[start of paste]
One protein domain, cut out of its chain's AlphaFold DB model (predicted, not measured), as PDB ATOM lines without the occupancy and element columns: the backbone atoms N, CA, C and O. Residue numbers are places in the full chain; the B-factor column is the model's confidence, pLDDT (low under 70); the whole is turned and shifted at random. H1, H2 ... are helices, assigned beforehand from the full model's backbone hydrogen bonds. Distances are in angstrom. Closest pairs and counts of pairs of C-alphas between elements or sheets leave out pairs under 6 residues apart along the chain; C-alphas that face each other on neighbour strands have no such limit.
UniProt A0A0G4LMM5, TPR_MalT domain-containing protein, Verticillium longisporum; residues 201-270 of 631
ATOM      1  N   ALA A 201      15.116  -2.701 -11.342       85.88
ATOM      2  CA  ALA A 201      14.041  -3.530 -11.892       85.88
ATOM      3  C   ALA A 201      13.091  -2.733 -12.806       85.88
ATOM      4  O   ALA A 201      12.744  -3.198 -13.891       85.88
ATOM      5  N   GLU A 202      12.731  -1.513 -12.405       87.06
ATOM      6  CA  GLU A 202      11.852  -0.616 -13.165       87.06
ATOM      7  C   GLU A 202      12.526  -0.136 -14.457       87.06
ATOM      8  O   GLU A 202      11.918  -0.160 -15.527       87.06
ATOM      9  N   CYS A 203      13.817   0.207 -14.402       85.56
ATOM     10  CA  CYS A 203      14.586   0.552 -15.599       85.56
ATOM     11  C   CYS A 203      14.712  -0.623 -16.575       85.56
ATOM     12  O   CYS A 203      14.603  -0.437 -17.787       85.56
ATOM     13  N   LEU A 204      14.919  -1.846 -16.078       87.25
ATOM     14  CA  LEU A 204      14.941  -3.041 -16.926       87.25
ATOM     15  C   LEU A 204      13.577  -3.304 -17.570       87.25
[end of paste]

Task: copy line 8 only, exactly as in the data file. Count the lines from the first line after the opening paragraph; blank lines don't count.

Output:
ATOM      7  C   GLU A 202      12.526  -0.136 -14.457       87.06